This is done with the process Extract > Scout time series. See:

The inverse model is called an imaging kernel in Brainstorm; this is the matrix you are looking for. It is stored in the kernel file in the ImagingKernel field. So: sources = kernel * recordings

The cortical atlases are stored in the (cortical) surface file.
Each Scout consist on a list of the vertices that make the Scout
As such, if you want to aggregate the vertices in a Scout using a linear function (e.g., mean), then it will be possible to generate a matrix of the shape [nScouts, nSources], that can be multiplied with the kernel ([nSources, nChannels]) to obtain the transformation from Channels to Scouts.

Thank you for the locations of the files I asked about. I can complete items 1 and 2 now.

For item 3, I realized this technique will not give me what I think I need. An LFM (or kernel here) should be based only on the head geometry and its compartmental conductivities. By combining the scout (63x15002) and initial kernel matrices (64x15002) as you suggest (and I would have done as well) does not create a valid LFM - it is just creating something like the Scout process normally does (though I do not know how BSt performs the aggregation, probably not a simple mean?).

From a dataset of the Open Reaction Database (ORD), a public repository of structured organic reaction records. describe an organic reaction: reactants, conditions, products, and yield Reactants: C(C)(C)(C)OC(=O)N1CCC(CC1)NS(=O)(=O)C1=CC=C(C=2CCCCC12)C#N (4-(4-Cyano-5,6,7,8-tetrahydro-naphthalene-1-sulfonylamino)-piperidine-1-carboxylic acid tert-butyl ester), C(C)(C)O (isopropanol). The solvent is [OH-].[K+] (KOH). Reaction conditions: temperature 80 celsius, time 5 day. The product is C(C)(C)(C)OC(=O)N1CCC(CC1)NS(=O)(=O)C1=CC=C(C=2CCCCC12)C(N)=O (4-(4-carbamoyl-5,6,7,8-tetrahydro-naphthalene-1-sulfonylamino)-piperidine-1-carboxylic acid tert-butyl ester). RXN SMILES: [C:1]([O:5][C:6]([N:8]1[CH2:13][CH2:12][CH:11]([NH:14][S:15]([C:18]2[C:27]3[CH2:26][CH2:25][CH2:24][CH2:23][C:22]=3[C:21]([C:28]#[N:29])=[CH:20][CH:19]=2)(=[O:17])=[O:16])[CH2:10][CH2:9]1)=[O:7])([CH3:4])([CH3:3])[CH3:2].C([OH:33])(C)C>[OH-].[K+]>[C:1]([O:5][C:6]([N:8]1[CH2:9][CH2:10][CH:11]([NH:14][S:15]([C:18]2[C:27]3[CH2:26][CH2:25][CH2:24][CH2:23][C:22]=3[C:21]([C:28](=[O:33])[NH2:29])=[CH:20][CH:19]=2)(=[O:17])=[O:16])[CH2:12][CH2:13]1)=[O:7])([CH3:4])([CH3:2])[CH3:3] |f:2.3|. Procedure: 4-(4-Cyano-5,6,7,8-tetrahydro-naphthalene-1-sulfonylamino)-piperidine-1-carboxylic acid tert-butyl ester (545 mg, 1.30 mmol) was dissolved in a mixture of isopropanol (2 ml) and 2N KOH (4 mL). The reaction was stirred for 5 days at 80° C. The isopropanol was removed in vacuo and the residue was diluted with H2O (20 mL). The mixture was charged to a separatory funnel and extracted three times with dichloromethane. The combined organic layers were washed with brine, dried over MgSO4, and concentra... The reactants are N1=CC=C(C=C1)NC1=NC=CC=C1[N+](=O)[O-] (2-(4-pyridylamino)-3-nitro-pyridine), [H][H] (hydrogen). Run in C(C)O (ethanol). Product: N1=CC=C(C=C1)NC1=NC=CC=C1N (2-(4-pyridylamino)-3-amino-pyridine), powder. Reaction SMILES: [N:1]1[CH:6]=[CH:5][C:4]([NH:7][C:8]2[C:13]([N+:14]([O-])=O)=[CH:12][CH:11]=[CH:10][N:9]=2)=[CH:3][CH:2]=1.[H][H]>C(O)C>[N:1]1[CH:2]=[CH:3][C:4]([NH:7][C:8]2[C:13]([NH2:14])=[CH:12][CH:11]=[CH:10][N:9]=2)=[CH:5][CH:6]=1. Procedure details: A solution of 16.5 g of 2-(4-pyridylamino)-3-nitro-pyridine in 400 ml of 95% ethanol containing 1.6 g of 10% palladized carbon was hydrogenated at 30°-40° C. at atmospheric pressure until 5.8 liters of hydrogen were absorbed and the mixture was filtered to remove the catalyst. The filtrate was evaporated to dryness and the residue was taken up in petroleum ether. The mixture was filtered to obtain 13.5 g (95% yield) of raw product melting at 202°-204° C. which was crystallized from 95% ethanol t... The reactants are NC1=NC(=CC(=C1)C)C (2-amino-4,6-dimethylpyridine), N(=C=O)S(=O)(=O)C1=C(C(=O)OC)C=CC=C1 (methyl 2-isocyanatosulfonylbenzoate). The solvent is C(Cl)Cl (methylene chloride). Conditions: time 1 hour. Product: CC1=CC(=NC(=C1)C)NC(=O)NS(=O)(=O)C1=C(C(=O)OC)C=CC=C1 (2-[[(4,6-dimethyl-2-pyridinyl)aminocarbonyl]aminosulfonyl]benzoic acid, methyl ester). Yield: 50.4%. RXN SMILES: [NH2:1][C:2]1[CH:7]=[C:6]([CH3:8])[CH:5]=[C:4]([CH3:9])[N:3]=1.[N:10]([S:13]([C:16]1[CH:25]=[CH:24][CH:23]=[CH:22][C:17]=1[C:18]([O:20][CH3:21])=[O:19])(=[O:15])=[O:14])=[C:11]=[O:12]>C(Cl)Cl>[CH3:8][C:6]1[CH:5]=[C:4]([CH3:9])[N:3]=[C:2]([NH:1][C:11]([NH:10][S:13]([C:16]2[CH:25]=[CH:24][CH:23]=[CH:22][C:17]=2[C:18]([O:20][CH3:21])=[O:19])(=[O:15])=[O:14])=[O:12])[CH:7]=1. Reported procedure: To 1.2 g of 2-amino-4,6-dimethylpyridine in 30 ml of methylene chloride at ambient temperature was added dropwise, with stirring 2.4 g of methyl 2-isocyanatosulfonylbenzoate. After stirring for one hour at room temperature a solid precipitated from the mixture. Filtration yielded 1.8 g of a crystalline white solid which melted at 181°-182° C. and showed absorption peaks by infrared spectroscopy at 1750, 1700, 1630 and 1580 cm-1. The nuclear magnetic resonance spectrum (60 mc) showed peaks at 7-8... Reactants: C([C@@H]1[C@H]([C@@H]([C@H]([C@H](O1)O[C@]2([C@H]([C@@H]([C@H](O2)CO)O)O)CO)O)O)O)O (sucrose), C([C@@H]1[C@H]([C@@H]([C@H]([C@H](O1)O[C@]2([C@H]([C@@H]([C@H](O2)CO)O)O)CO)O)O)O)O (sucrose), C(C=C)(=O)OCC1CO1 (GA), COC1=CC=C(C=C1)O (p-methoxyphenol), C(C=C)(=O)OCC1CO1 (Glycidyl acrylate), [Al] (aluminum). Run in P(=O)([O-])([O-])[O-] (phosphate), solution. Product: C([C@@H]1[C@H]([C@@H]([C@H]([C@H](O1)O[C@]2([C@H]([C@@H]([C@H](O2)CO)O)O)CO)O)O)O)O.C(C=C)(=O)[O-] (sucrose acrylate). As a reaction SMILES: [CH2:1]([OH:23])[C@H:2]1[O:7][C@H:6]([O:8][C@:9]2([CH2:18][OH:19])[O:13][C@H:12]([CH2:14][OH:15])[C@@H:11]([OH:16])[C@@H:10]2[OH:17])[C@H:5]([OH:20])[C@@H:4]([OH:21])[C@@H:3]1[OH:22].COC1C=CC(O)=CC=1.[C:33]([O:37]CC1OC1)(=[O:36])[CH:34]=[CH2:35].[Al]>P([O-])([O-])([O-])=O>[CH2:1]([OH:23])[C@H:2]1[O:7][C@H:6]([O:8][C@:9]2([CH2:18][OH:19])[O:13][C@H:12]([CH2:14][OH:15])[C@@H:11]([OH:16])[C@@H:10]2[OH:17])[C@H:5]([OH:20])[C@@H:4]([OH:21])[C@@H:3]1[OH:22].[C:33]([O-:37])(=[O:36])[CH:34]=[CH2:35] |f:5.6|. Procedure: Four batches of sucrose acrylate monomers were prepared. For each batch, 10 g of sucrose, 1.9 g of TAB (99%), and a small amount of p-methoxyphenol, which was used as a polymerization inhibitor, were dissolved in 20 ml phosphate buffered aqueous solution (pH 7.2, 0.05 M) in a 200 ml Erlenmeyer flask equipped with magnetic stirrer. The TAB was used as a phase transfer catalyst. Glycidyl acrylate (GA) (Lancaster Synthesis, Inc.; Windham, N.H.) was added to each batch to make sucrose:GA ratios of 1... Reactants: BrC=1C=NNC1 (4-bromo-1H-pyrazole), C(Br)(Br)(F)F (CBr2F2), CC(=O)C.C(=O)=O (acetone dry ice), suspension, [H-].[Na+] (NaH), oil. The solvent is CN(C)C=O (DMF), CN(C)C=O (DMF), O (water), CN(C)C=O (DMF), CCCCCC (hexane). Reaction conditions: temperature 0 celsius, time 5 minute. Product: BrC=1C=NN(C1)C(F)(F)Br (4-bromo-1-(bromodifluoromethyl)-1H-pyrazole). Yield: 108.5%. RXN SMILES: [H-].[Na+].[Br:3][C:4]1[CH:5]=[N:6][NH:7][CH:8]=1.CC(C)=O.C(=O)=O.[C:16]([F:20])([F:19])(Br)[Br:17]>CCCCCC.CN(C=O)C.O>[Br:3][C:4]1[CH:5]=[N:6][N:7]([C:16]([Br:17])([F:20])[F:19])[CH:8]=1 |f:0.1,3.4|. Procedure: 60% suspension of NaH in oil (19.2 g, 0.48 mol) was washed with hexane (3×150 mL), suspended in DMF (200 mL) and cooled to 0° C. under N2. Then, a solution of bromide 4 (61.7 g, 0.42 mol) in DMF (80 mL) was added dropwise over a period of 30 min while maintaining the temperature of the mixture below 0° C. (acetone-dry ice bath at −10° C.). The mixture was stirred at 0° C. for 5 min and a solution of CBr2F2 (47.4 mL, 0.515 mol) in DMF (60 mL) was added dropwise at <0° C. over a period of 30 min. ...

What I want to do is create a set of 63 distributed dipoles to feed into the inverse process. Each of these dipoles will be based on the cortical Scout atlas I created. I can do this myself in Matlab by taking the list of dipoles in each functional cortical patch and calculating their forward solution and adding the resultant scalp potentials together. The result will be an aggregated scalp topography produced by a unit activation of all the individual patch dipoles at the same time.

Here is the crux: I then need to be able to input this 63 (distributed dipole) patch x 64 channel matrix into the inverse process instead of the 15002 dipole x 64 channel matrix in order to create the LFM kernel I desire. Somehow I would have to fake BSt out to do this. This is my primary question to you now.


I have another question for this thread. How do I export the FORWARD models? I could not find documentation for this in the tutorial you shared above. I mainly want the 15002-vertex dipole cortex x 64-EEG channel one.

Regarding my item 3 above, do you understand what I am after here to create my distributed dipole source patches, or can I explain it better? Given the forward model I can create the 62 patches myself in Matlab, but the real trick will be to somehow insert them into BSt and create a kernel. If you cannot think of a way to do that, then I will have to do the min-norm calculation in Matlab, create the source waveforms there, and import those back into BSt for further processing.